The success of annual migrations for songbirds is greatly affected by habitat quality at stopover sites, particularly in relation to food needed for rapid refueling. The abundance and nutritional quality of important food resources may be linked to the presence of deciduous shrub species that provide seasonal fruits in the fall and support insects in the spring. The objective of this study was to determine whether migrating songbirds benefit from resources provided by native or invasive fruit-bearing shrubs found at 2 bird-banding stations in Rochester, NY. We conducted nutritional analyses (energy density, fat content, total soluble solids) on the fruits of common shrub species at the study sites, monitored removal of the fall fruits of focal native and invasive shrub species in the field, and measured the abundance of midges—a common insect resource for migrating songbirds— supported by the focal shrub species in the spring. The highest fat content and energy densities were found in fruits of native shrubs, ranging from 6.57 to 48.72% fat and 18.83 to 28.68 kJ/g of energy. All invasive fruits had ≤0.99% fat and ≤17.17 kJ/g of energy. We also found a significant positive correlation between fat and energy content of the fruits. Native dogwood fruits were consumed by migrating songbirds at higher rates than invasive fruits over the fall migration period. However, there was no clear pattern of midge abundance between native and invasive shrub species during the spring migration period. Our results suggest that fruits of native shrubs are of greater nutritional value to migrating songbirds than the fruits of invasive shrubs during fall migration, which is supported by the higher removal rates by songbirds of native dogwood fruits than fruits of the 4 other invasive fruit species. This finding suggests that removal of invasive fruit-bearing shrubs or plants will not negatively impact migrating birds when high-quality native fruit-bearing shrubs are available. However, additional study on the relative value of these shrubs in the spring and over multiple seasons is needed to provide insight into their overall value for birds during annual migrations.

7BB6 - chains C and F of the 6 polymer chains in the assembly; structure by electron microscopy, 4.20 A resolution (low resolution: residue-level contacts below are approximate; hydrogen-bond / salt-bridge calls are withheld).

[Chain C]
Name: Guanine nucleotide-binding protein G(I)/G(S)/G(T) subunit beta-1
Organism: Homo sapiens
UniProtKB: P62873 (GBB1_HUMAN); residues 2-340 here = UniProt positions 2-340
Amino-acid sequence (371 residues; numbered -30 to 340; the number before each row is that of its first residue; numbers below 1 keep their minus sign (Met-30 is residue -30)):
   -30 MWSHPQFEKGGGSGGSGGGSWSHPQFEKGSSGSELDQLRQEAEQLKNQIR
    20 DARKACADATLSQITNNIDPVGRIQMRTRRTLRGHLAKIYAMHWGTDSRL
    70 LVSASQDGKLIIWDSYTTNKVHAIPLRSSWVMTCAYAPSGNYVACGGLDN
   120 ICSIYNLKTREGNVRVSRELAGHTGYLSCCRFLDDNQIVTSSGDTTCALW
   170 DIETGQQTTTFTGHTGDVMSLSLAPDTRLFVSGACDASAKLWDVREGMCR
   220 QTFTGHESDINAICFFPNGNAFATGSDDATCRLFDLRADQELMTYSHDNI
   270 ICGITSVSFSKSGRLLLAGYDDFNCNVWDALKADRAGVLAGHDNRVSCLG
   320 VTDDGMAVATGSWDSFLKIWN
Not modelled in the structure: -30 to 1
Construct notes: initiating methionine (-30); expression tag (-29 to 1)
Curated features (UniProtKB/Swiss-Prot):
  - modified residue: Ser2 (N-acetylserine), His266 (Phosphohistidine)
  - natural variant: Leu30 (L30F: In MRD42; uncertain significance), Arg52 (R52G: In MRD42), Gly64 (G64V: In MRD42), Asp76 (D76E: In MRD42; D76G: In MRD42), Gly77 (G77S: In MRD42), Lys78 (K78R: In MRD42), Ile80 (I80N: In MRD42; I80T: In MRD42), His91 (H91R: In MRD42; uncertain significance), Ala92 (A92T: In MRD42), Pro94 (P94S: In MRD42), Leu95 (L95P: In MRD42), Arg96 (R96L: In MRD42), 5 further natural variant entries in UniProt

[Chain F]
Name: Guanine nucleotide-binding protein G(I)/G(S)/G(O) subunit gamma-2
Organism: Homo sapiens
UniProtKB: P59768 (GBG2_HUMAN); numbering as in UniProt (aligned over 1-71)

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Vol. 20 • No. 1